But language in SB85 does give more money to state funds supported by traffic fines and fees:

The bill would, following the transfer to the Judicial Council of the first $250,000 received, increase the percentage of specified penalties to be deposited in the Peace Officers’ Training Fund and the Corrections Training Fund, which are continuously appropriated funds.

Speed Traps (1)

California, with 13 million registered vehicles on the road, ranks second to Texas in the number of speed traps over the last five years, according to arecent study by the National Motorists Association.

The state also ranks in the top 10 based on speed traps per 1,000 of lane miles.

The crowd-sourced speedtrap.org website has tracked trouble areas and warned drivers since 1999.  Los Angeles tops the list of speed traps in the state with 57, with San Diego second with 48.  San Jose, Riverside and Fresno round out the top five.

For more information about how to qualify for the program, organized by county, seehttp://www.courts.ca.gov/trafficamnesty.htm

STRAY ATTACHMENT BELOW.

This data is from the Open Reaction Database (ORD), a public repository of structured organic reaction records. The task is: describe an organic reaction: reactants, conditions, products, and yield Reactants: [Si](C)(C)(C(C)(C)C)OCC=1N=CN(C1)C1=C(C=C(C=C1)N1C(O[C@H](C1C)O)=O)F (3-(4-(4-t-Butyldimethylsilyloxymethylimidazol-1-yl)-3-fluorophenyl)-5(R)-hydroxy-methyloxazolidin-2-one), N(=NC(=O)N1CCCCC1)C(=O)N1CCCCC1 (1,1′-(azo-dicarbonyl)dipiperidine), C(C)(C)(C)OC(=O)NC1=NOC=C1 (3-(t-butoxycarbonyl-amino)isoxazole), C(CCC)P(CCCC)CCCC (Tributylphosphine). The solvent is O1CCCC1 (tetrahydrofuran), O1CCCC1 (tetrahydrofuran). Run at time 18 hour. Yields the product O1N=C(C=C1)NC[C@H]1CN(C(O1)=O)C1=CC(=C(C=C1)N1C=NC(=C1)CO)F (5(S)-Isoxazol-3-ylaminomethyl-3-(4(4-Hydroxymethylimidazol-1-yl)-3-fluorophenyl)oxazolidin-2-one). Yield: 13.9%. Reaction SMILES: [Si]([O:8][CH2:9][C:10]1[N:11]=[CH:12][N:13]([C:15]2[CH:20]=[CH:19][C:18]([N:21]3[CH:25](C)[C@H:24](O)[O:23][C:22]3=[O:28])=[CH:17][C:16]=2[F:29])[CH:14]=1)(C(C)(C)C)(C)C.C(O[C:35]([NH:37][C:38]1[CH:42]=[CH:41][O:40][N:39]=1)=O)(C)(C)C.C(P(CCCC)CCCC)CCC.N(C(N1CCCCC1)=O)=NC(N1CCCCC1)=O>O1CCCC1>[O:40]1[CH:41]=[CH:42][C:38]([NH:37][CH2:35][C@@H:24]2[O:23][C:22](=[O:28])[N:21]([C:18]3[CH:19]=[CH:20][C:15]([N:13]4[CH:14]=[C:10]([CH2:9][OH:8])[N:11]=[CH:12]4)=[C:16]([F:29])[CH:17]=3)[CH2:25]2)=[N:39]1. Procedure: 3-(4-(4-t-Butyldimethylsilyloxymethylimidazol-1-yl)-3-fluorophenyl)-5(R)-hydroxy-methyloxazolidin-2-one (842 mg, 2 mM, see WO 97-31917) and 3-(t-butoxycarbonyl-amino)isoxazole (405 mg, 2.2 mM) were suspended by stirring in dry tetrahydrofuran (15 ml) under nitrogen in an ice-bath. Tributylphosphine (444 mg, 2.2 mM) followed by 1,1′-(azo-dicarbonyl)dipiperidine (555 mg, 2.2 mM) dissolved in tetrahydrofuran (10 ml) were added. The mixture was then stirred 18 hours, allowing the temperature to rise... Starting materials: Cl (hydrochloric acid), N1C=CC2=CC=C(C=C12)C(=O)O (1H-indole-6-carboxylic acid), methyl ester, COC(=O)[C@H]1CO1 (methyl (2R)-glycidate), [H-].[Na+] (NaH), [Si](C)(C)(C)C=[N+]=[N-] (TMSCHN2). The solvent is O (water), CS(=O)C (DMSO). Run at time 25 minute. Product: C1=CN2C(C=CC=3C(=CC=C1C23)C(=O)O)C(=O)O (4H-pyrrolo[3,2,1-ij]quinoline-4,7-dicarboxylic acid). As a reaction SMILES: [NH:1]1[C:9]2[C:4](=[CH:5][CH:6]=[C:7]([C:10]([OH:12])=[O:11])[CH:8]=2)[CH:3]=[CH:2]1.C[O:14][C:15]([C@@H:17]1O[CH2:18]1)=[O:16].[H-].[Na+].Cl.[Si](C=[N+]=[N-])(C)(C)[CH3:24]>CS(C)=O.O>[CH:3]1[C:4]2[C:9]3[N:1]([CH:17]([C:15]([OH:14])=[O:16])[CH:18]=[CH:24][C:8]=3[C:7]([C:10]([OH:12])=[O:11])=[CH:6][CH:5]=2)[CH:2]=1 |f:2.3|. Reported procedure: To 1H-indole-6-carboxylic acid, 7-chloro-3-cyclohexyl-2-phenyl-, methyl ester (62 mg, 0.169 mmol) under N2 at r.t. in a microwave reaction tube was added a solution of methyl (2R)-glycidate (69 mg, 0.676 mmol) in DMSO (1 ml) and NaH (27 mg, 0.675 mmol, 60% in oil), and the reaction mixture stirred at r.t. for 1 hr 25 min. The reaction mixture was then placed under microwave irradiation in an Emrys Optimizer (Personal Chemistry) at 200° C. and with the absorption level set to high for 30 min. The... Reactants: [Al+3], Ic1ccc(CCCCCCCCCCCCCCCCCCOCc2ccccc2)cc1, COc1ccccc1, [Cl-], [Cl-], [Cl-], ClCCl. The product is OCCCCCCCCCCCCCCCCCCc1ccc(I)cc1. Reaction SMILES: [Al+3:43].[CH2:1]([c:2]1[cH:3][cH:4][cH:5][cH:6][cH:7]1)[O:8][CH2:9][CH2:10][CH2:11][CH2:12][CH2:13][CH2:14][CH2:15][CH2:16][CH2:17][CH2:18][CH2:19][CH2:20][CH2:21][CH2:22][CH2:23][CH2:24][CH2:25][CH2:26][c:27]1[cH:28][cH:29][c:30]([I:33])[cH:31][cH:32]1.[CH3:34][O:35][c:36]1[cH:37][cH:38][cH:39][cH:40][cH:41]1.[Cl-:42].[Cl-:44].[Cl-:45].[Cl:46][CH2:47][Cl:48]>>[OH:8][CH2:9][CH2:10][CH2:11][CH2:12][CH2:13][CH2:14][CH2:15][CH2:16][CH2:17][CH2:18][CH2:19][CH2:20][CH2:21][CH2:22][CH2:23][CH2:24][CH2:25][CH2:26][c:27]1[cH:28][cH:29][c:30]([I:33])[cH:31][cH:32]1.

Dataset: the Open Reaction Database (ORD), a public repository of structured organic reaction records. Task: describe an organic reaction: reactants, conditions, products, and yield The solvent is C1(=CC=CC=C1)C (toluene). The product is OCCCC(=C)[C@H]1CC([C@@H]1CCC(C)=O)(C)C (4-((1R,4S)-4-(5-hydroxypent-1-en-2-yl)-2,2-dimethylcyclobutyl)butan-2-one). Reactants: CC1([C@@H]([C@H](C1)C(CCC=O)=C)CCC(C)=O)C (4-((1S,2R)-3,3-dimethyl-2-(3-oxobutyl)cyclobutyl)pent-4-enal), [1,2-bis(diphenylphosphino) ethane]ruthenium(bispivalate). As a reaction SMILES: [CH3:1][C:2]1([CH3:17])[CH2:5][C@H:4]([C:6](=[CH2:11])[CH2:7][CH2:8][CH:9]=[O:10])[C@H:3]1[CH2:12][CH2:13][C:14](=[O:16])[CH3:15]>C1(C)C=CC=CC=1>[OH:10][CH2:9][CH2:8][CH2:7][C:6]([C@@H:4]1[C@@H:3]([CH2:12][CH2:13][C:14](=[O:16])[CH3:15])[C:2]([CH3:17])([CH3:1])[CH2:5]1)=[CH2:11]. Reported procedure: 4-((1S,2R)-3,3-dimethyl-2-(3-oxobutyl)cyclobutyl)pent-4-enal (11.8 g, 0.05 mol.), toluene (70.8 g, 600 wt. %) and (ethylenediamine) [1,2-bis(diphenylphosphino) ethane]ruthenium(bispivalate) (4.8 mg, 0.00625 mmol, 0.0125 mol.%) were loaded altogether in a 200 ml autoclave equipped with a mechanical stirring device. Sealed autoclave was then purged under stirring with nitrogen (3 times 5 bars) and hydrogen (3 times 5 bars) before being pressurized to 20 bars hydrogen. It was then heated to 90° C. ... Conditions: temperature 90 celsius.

Steve Miller can be reached at 517-775-9952 and avalanche50@hotmail.com. His website is www.Avalanche50.com

Originally published by CalWatchdog.com

Traffic deaths climbing in California – Is there a fix?

As reported by the Sacramento Bee:

It’s an unfortunate downside to the recession’s end: As more people return to work and more cars hit the road, fatal accidents are on the climb.

Nationally, road deaths jumped nearly 10 percent in the first three months of this year, according to the National Highway Traffic Safety Administration. California officials say they saw a 13 percent uptick over three recent years through 2013 and expect that trend to continue when 2014 numbers are finalized.